In addition, you should have someone designated to take notes. Better yet, with the approval of all parties involved, record the call so that notes can be written and distributed to all parties afterward.

Video Conferencing
Video conferencing is similar to television because “what you see is what you get.” Like TV was in the early days, the video conference calls are “live” and you don’t get a second chance to get it right. Also, like television, preparation is the key to making an effective video conference call.

An important aspect of planning a video conference call is taking the time to have a rehearsal. Keep in mind that video conferencing is like a play or television show in that you need to know what you’re going to say or do before you’re on camera.

Another factor is deciding what to wear. Best to stay away from white because it’s too “hot” for the camera. Also, red is not an effective color because it bleeds. Blues and grays are great camera colors. The old KISS method of “keep it simple, stupid” applies here for the dress code.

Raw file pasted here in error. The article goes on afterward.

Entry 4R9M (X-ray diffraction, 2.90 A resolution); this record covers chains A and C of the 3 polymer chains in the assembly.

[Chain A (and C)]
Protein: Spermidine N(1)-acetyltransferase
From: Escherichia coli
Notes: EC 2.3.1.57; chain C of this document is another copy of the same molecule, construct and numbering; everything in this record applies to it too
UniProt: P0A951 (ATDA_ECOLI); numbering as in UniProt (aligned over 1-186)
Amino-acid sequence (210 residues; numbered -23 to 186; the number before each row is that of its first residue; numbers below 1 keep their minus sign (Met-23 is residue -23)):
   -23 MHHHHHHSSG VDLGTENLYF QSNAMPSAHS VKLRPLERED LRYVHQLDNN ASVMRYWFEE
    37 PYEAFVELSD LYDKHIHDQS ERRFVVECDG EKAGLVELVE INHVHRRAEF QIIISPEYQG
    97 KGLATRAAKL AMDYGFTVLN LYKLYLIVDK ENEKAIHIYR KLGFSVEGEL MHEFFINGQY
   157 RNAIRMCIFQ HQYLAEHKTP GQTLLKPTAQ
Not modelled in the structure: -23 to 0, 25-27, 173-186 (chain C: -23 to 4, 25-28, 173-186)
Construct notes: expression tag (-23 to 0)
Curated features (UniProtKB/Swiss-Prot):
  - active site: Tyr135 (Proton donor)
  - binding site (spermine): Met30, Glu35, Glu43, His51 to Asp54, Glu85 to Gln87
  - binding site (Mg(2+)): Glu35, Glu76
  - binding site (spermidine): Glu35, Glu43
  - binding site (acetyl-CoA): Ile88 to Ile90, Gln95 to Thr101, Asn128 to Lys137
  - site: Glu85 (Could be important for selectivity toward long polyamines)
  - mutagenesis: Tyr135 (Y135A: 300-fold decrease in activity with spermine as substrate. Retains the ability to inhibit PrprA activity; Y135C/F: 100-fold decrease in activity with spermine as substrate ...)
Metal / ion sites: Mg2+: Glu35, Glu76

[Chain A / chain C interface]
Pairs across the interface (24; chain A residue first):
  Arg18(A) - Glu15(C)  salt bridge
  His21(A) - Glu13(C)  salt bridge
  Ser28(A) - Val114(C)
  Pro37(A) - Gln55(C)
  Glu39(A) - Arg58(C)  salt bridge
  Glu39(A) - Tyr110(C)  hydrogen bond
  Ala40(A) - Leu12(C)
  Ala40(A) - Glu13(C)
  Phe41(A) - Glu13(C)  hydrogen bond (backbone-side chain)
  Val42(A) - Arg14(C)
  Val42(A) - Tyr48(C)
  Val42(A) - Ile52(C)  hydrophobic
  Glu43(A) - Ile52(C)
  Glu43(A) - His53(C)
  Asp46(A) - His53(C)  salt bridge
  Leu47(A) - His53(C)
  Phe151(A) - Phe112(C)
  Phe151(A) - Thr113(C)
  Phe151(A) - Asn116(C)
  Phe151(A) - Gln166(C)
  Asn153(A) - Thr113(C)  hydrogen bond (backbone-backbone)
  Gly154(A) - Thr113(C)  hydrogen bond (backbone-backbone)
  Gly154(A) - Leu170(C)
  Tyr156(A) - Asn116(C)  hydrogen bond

Rules to Remember
  • Never initate or terminate a call over the speakerphone.
  • Seek permission to place the other person on the speaker.
  • Introduce yourself when speaking.
  • Plan what to say.
  • Use a facilitator.

Smiling is very important in both audio and video. The camera is going to put a few pounds on you anyway. (Don’t worry, when you finally get to meet the people on the other end, they tell you how thin you are.) And if you’re not smiling, you’re not going to like the way you look—believe me! Unless your conference call is one that absolutely is “too serious” to even grin, learn to smile at the camera all the time. You won’t be sorry.

Presentation is another key factor. Since the other party can see you during a video conference, avoid having numerous papers in front of you. Do not give the impression you’re disorganized. All the notes you need should be kept on a 3 x 5 card (little larger if necessary). If by chance you need, let’s say, a ten-page document, then place the papers in a folder and keep them all together.